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Caley Thomas 2.0

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  1. Though I'm far from confident on my ID based on the photo in question, I've never seen Red-winged Blackbirds with white wings before (are you thinking it's a trick of the light here?).
  2. Agree with unidentifiable, but from what I could see (at 25% speed), is that the birds seemed like they may be loosely 'kettling' (a vertically oriented cone of circling birds at varying heights, generally drifting in the direction of migration), a term roughly defining the flying pattern which you described, which is typically used to describe the group flight pattern of certain hawk species while migrating....I've never seen Sandhill Cranes fly in this pattern, and normally you can hear Sandhill Crane's distinctive call even before you see them (look up their sound and you'll know if you heard them or not, if you don't already know it). Gun to my head, hawk sp, but best left unidentifiable I'm afraid.
  3. What makes you think these birds are particularly sexually promiscuous I'm wondering? lol
  4. I'm not seeing the green, but I'm not saying this is not a Henslow's either. This bird is very confusing to me. The post-ocular eyeline is so strong on this one which seems to point to Henslow's, but the apparent lack of lighter colored fringes of the back feathers and for me the lack of green makes me second guess this idea, which is why I was wondering about immature/juvenile...
  5. Were you at a known stomping ground for this bird (like the park / nature area place with Bush in the name in West Houston, for example)? Also, are we suggesting that this is a juvenile Henslow's (because it looks a bit off to me for an adult based on this photo alone)?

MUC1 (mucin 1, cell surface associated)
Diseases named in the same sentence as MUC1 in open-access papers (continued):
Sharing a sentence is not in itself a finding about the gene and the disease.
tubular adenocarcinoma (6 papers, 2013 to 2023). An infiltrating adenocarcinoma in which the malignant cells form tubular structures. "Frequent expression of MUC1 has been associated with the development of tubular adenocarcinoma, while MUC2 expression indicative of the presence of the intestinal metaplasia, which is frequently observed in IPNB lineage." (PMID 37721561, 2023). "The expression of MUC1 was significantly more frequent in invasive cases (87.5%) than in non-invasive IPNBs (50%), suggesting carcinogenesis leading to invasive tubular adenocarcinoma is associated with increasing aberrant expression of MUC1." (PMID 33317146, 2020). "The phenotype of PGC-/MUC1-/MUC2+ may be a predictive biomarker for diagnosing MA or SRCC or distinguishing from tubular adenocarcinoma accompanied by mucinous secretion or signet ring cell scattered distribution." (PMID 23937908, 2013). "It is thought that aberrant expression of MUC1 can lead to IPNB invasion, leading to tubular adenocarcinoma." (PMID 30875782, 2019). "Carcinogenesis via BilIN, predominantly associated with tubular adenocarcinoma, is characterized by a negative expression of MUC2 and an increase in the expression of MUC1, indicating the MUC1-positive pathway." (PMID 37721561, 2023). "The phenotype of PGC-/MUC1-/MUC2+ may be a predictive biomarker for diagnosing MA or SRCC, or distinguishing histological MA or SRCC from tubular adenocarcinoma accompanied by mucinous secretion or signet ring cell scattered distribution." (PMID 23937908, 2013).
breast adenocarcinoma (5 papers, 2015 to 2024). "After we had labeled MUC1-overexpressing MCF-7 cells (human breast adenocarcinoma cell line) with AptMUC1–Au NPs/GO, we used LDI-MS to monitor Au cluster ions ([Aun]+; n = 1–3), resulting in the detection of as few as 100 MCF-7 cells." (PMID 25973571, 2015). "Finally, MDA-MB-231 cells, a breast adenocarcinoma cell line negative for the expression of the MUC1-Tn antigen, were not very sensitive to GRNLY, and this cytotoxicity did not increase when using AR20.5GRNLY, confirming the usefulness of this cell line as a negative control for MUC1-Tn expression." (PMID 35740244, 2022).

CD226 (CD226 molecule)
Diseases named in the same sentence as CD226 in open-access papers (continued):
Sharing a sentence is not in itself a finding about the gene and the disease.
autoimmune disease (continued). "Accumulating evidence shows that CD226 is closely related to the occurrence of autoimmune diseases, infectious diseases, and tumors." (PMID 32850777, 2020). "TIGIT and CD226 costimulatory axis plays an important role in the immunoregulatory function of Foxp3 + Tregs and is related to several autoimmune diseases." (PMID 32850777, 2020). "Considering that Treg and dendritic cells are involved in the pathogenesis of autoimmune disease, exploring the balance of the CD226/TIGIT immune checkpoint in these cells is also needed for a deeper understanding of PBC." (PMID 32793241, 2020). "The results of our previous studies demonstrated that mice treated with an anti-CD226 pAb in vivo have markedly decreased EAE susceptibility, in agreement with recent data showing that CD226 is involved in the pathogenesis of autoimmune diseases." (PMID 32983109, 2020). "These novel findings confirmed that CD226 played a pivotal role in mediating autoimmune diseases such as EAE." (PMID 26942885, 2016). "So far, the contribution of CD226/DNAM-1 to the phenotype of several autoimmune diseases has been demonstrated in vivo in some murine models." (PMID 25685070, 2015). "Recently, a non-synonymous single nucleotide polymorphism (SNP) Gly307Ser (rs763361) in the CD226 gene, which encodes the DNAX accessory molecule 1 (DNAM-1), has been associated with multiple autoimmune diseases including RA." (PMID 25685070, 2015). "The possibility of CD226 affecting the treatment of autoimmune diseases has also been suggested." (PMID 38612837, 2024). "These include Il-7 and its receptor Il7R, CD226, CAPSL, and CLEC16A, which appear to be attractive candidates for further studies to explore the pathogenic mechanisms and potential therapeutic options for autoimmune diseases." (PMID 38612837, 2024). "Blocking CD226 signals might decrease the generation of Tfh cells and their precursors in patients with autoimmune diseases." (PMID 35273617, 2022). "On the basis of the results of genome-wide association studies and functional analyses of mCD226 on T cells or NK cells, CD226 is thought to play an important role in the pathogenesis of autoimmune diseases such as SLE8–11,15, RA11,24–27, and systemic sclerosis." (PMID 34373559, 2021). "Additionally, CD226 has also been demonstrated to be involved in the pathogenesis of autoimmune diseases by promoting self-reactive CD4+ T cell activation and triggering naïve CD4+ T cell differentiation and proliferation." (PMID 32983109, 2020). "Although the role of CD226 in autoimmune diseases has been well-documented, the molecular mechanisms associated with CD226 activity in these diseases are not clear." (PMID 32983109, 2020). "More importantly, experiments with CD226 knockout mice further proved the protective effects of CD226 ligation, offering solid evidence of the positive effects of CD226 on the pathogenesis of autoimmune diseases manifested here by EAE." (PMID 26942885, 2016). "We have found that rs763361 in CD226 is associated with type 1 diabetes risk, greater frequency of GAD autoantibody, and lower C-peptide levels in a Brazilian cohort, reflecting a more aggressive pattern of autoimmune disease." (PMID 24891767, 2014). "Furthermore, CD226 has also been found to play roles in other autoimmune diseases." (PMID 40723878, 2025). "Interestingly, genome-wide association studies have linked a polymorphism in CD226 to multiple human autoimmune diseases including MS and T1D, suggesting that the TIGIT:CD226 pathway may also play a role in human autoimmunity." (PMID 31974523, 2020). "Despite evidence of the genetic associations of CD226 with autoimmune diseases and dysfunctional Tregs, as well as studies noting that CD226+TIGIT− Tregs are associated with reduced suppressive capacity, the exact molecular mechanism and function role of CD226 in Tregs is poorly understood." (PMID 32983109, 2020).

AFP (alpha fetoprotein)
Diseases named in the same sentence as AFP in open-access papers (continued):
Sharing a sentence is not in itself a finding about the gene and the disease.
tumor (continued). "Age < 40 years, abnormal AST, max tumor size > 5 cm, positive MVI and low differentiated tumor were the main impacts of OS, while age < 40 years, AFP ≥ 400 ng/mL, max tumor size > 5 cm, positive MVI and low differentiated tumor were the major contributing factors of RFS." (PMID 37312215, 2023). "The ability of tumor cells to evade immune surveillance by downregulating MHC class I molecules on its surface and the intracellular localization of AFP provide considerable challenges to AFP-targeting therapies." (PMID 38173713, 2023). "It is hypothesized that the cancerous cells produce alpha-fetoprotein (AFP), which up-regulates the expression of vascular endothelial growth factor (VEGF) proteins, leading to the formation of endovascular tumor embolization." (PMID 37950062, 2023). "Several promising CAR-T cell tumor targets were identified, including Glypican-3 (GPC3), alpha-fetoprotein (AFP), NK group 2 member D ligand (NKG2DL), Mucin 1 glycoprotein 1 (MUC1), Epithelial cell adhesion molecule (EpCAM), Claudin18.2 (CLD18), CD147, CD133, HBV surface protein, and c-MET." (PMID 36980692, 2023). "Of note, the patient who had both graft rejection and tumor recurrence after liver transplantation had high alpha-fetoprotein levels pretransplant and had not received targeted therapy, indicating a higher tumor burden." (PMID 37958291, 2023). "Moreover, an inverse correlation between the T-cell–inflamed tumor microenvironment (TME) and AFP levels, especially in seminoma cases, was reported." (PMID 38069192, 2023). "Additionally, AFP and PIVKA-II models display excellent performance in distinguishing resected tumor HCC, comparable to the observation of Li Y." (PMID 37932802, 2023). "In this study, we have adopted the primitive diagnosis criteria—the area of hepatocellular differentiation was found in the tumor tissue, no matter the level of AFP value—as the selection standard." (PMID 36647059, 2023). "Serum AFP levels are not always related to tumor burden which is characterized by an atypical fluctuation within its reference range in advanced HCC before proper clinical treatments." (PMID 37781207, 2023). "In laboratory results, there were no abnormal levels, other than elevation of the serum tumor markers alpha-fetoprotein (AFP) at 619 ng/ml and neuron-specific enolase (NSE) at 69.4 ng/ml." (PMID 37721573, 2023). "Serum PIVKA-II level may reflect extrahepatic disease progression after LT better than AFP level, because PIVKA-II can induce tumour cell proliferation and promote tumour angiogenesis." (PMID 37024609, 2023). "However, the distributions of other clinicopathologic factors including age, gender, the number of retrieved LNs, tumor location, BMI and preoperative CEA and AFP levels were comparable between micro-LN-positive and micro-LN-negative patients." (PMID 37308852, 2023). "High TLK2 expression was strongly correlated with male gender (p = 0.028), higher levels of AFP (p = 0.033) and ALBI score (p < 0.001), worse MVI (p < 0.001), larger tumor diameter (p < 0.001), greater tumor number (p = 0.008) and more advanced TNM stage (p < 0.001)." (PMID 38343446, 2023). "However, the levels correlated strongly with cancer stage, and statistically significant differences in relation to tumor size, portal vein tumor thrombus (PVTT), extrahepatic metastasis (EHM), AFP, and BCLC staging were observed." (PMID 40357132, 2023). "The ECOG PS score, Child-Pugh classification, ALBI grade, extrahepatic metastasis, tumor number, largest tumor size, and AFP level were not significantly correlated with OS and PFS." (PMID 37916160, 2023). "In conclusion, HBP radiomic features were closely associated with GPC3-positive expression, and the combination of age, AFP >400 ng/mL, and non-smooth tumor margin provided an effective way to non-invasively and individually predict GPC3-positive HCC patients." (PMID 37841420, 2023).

6. It seems like a perfectly reasonable name error given that it's a relative to the Little Blue Heron which has the "little" as part of its name, and this one is about the same size if not smaller to its aforementioned relative. I suppose one could argue, however, that the only reason the Little Blue Heron name includes "little", is because it is needed to differentiate it from the "Great" Blue Heron...
  7. I finally watched the video itself, and it sure sounds like Red-shouldered hawks to me being mobbed by crows. Visually, I'll pass on either of the birds for ID, other than to say that neither are eagles for sure. Given the visual correlation to the calls being heard by the raptor(s) in question, however, I ultimately agree with Red-shouldered for at least one of them.
  8. I'm pretty limited in my experience with Bald Eagles, but probably safely sub-adult of some sort here...
  9. The shape of the open wings makes me think eagle (straight profile instead of dihedryl).
  10. I agree with #3 being an Eastern Phoebe, pass on the rest.
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